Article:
What are the secrets of great schools?
We went to find out in a state with plenty of them—Florida.
Once known for having a dismal K-12 public education system, Florida reversed course with a slate of ambitious reforms passed in 1999 known as the A+ Plan. And ever since it has been a national leader in making academic gains, succeeding with students across the demographic spectrum.
Part of this success is due to the variety of options now available to families—neighborhood schools, charter schools, magnet schools, dual enrollment and so on. This has given parents and students more freedom to find a school that best fits their needs.
Students who are where they belong are much more likely to realize their potential.
Starting Thursday, we will be profiling some of these schools. First up is the Osceola Professional and Technical High School (PATHS).
How did we choose the schools to highlight? Our policy experts meticulously rummaged through the data and picked out schools with excellent test scores, outstanding graduation rates for high schools and a good mix of students.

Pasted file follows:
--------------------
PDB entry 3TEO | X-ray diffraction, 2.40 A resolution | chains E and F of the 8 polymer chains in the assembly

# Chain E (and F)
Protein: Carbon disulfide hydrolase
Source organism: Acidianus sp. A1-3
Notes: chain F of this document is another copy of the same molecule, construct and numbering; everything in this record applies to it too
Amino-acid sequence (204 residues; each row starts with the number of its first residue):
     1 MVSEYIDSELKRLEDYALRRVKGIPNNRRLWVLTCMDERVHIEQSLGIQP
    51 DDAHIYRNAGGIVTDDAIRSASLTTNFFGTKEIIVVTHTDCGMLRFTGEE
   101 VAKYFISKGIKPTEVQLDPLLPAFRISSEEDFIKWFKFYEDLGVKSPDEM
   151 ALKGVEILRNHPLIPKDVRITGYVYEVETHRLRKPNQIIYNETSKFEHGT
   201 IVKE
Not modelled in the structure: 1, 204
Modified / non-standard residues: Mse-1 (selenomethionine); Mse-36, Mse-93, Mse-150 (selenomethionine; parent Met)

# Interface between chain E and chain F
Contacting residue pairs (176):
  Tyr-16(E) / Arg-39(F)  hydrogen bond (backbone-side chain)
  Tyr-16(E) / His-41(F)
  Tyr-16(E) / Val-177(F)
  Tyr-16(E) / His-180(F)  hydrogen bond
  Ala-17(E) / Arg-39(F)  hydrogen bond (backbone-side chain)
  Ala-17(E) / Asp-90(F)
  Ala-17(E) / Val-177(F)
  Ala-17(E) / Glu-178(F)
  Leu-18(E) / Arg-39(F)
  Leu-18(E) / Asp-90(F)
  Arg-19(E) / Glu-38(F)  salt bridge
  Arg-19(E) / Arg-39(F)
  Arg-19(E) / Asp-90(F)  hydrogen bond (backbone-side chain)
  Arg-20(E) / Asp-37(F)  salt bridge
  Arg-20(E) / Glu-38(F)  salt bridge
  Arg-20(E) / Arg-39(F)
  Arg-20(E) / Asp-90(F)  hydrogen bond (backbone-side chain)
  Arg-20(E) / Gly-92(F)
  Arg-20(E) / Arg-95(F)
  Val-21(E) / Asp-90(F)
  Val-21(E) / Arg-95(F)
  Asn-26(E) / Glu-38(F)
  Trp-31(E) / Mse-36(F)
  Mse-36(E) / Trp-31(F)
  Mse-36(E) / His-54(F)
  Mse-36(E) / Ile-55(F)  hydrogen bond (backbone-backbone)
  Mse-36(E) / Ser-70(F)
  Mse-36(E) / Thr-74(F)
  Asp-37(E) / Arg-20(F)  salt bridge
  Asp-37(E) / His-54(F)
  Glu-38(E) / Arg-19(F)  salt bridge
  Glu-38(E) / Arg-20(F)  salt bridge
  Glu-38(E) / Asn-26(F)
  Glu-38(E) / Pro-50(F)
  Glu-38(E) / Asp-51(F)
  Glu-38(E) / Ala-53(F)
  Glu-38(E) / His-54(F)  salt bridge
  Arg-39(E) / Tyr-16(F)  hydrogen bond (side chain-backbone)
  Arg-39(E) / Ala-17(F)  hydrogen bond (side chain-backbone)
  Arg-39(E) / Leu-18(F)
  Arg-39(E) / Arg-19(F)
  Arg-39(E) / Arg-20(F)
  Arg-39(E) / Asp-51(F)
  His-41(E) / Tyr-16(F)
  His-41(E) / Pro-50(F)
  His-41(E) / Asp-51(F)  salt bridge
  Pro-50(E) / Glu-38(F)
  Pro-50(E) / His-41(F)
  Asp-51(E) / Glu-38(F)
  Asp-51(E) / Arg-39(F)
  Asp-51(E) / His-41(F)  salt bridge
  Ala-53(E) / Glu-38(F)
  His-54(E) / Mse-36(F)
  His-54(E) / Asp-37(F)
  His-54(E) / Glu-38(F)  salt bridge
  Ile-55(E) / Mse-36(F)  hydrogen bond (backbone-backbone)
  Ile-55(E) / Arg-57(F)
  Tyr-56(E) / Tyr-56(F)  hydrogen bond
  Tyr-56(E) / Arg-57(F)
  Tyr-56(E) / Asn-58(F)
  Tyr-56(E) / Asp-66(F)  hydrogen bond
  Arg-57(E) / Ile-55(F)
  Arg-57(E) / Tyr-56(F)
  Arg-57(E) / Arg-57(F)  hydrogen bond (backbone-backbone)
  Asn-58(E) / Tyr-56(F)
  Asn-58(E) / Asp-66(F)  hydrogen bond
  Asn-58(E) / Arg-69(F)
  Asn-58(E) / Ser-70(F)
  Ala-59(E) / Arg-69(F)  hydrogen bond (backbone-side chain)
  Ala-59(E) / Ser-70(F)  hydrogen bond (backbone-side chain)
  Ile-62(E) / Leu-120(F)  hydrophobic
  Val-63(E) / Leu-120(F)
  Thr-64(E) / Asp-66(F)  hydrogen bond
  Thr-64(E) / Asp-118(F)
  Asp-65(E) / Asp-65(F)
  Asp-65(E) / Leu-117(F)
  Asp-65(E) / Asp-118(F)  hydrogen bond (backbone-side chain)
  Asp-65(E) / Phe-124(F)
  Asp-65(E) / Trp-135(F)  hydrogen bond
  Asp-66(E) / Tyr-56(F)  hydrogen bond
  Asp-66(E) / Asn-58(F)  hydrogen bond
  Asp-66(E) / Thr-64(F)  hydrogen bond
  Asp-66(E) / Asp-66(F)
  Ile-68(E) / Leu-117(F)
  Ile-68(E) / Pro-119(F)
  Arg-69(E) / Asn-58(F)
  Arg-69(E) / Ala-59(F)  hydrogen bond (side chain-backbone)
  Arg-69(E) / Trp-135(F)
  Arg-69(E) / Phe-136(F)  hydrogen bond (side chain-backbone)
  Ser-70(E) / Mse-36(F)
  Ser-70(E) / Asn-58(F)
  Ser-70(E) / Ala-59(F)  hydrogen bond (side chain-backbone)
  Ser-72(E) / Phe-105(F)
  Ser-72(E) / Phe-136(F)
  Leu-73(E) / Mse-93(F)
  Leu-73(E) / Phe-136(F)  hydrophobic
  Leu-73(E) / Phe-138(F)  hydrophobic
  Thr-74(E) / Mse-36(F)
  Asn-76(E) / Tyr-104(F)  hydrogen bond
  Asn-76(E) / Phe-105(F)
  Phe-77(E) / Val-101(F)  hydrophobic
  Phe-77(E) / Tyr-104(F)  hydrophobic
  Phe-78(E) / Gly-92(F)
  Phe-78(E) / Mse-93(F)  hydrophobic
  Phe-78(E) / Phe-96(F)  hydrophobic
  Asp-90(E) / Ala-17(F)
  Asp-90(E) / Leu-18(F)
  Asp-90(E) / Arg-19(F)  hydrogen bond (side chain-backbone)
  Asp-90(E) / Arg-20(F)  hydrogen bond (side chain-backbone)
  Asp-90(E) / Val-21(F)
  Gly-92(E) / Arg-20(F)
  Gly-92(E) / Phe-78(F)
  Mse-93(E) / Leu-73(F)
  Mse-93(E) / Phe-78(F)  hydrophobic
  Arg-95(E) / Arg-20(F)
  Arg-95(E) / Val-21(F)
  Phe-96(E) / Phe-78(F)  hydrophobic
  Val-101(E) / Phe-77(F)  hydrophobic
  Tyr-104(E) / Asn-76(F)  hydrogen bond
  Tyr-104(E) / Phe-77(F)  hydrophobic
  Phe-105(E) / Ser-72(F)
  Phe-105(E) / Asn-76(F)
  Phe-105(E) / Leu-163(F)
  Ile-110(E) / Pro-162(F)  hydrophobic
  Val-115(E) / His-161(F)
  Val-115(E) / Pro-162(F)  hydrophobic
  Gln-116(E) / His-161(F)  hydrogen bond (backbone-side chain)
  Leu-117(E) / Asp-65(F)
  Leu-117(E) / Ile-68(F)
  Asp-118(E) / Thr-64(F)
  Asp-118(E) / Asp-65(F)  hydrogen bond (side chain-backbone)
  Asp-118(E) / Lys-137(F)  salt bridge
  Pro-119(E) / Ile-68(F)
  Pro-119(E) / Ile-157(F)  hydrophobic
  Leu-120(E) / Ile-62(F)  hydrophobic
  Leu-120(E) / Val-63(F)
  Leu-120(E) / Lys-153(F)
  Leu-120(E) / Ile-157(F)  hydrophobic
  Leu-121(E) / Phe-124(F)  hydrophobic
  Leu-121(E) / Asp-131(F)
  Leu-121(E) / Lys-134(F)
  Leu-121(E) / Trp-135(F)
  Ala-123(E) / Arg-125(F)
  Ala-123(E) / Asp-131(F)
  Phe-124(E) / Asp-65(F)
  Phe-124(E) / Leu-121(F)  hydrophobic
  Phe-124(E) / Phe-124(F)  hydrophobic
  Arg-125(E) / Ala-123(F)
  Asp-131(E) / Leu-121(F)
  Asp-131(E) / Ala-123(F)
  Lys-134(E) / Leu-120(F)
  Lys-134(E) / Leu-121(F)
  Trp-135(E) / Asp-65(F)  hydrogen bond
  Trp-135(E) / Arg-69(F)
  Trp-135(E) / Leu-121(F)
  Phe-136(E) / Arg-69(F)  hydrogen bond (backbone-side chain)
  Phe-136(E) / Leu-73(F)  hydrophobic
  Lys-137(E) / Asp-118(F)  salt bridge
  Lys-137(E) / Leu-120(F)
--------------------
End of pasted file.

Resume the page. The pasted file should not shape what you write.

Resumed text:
I added another more stringent criteria when I visited them: would I send my kids there? The answer was always yes.
I won’t be spoiling anything to tell you the obvious. Strong education policies create the framework for strong schools. But it is great principals and teachers who make it happen. They are the common denominator in each profiled school.
We hope you will both be inspired by them and learn from them.
Read posts in the Secrets of Great Schools series:
About the author
Mike Thomas @MikeThomasTweet
Mike Thomas serves in the communications department, writing editorials and speeches. Prior to joining the Foundation, Mike worked for more than 30 years as a journalist with Florida Today and the Orlando Sentinel. He has written investigative projects, magazine feature stories, humor pieces, editorials and local columns. He won several state and national awards, and was named a finalist in the American Society of New Editors’ Distinguished Writing Award for Commentary/Column Writing in 2010. As a columnist for the Orlando Sentinel, he wrote extensively about education reform, becoming one of its chief advocates in the Florida media. Mike graduated from the University of Florida with degrees in political science and journalism. His wife is a teacher and he has two children in public schools. Contact Mike at Mike@excelined.org